A fascinating new study by geneticists at Weill Cornell Medical College has mapped the genetic material found in 466 of New York City’s subway stations. This is the first study ever to offer a comprehensive look at the microbiome of a sprawling metropolis — one that supports 5.5 million commuters a day on average — and the results are astounding.

Researchers found 562 species of mostly harmless or unidentified bacteria, reports the Wall Street Journal, where the pathogen map was published. However, they also found traces of 67 harmful bacteria, including those associated with the bubonic plague, meningitis, and UTIs (however, they exist in such low quantities that they are unlikely to infect you). Perhaps more interestingly, only 0.2% of the DNA sampled was human, and nearly half of the DNA was unknown. A total of 15,152 life forms were detected. No two subway stations were exactly the same.

At a time when a record number of people are riding the city’s mass transit system, the study could not be more relevant. Christopher Mason, a lead author of the study, tells the New York Times:

“People don’t look at a subway pole and think, ‘It’s teeming with life,’ ” said Dr. Christopher E. Mason, a geneticist at Weill Cornell Medical College and the lead author of the study. “After this study, they may. But I want them to think of it the same way you’d look at a rain forest, and be almost in awe and wonder, effectively, that there are all these species present — and that you’ve been healthy all along.”

Here are all the subway stops, for example, where a bacteria associated with meningitis was found:

meningitis_feb5_2015

The Wall Street Journal reports on the be DNA from living things you might expect to find:

Among the DNA of higher organisms, the researchers found across the system that genetic material from beetles and flies was the most prevalent—the cockroach genome hasn’t been sequenced yet so that DNA wasn’t identified. Cucumber DNA ranked third—possibly from lunch leftovers, or from the computer grouping partial DNA from other plants into the nearest known species.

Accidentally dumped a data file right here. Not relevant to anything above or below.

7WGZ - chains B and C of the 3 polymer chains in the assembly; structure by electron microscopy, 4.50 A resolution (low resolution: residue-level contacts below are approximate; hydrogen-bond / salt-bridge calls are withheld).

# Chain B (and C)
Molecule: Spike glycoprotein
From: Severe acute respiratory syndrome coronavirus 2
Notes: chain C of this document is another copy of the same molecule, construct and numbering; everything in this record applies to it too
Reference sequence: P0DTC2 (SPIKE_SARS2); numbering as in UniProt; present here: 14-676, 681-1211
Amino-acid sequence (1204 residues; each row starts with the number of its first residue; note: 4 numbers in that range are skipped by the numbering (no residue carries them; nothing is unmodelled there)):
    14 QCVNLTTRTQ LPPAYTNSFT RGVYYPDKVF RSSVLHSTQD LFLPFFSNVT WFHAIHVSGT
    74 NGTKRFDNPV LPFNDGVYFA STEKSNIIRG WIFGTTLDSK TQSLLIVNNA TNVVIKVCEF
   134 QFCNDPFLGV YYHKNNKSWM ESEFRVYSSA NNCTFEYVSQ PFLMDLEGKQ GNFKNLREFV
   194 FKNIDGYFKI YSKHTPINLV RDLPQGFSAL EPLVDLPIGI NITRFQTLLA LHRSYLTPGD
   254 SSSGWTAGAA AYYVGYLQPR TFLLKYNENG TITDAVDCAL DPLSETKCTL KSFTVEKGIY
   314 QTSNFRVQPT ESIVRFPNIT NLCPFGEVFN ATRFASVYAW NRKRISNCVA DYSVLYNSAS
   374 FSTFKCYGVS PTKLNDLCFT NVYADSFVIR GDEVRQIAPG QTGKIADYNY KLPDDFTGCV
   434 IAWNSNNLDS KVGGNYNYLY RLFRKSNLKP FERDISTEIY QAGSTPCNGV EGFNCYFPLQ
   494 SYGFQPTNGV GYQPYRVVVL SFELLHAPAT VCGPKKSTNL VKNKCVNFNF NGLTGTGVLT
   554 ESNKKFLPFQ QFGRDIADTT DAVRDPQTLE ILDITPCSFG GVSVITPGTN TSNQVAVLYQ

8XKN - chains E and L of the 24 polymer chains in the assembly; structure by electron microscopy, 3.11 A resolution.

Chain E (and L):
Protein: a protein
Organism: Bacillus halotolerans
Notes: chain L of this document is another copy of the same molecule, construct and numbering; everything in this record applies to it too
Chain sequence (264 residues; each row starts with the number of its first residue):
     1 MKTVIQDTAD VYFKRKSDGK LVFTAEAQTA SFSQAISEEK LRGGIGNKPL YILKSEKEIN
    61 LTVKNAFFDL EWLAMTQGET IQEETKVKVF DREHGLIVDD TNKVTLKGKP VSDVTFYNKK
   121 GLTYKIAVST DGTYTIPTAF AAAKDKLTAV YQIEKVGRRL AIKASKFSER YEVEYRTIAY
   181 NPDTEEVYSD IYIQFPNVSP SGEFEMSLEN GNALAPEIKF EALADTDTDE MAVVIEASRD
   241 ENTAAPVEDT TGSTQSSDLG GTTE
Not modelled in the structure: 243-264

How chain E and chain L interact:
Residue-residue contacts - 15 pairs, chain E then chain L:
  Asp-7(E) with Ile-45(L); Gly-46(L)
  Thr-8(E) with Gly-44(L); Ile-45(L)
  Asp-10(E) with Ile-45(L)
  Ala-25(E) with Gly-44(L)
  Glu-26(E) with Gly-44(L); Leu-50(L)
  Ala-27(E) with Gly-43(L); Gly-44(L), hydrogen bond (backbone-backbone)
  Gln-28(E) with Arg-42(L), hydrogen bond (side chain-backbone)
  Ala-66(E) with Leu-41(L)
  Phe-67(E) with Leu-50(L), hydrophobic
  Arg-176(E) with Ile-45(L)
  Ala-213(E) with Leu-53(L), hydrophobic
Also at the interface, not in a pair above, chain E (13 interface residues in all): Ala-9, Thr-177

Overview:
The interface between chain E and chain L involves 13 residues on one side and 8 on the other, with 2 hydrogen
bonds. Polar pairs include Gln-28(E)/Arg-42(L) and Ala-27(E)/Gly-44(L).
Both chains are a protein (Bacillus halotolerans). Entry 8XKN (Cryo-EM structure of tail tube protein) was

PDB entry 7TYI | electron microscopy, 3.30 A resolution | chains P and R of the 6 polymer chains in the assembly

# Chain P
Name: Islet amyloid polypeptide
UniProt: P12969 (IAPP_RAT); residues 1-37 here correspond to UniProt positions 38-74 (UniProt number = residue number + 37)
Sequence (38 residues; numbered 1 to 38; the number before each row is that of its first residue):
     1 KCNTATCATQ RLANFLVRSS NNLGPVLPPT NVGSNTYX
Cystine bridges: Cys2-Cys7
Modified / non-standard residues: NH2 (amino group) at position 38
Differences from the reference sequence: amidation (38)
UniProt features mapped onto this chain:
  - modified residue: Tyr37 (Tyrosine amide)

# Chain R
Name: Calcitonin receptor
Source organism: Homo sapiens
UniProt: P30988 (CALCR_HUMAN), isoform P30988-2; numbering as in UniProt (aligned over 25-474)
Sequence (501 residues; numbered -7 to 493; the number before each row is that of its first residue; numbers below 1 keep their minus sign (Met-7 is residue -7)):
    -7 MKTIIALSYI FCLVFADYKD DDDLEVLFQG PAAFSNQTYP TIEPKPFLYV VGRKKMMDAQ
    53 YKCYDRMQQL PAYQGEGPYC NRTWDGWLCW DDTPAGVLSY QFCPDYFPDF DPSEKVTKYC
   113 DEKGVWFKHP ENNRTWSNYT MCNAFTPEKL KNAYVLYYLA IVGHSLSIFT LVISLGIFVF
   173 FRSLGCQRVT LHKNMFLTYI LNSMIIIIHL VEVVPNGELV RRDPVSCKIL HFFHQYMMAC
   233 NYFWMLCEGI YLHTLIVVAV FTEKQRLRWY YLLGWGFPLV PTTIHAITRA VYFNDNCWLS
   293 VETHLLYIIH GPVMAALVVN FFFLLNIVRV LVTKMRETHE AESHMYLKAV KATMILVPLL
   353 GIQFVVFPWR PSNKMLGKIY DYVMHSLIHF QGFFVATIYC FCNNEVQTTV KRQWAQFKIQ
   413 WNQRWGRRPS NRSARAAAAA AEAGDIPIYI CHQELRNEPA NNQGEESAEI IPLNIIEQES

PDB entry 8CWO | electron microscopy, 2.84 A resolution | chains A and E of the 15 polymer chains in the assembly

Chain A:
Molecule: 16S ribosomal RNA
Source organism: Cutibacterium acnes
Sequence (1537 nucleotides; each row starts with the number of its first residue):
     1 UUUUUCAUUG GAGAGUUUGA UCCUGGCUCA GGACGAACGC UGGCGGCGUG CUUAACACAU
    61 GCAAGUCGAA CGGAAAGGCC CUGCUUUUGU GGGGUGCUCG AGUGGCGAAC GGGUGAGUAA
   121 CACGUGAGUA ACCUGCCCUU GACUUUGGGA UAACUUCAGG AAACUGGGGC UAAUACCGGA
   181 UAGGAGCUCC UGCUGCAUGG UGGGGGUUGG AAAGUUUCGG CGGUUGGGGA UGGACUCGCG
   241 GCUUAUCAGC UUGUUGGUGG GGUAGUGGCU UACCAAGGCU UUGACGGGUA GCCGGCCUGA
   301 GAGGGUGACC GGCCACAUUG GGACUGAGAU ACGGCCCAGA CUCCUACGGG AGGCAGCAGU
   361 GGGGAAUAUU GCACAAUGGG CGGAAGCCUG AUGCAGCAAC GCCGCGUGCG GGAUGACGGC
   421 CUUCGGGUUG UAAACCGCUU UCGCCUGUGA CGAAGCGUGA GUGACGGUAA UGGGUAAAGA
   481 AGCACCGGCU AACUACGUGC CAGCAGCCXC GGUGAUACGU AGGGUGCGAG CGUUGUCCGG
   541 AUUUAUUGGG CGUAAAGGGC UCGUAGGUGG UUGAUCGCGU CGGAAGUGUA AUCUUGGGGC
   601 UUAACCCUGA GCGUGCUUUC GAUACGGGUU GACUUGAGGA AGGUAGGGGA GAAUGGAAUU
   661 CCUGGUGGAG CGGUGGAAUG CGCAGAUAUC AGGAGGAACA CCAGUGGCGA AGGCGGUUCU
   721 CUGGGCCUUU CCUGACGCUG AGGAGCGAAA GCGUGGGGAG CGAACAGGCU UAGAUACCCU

Human DNA ranked fourth. The genetic leavings of mice, fish and lice were commonplace. (The fish DNA is likely swept in on the 14 million gallons of water that city crews pump out of the subways every day.) In some stations, about 15% of that higher order DNA belonged to rats.

Here is the more dangerous stuff you didn’t want to find:

Among the pathogenic and infectious bacteria, the Cornell researchers identified DNA related to strep infections at 66 stations and urinary tract infections at 192 stations. They found E. coli at 56 stations and other bacteria related to food poisoning at 215 stations.

A multidrug resistant bacterium called Stenotrophomonas maltophilia, associated with respiratory ailments and hospital infections, turned up at 409 stations. Another antibiotic resistant infectious microbe, called Acinetobacter baumannii, turned up at 220 stations.

At spots in three stations—on a garbage can, a MetroCard vending machine and a stairway railing—they also turned up traces of the bacteria that cause bubonic plague. While common among rodents in the western U.S., plague infections are extremely rare along the Eastern Seaboard. It has been 12 years since a human case has been diagnosed in New York City, according to the U.S. Centers for Disease Control and Prevention.

Researchers have been swabbing and testing the DNA for 18 months with the hope that it will serve as a baseline for the city’s health, and can be used to develop a “pathogen monitoring ‘weather map'” that can alert the city of potential outbreaks. The pathogen map has profound effects for the fields of public health and urban planning. James Kaufman, manager of the Public Health Research project at IBM’s Almaden Research Center in California, told the Wall Street Journal, “If you can sequence a city, you can sequence anything and everything.”

(Image: PathoMap)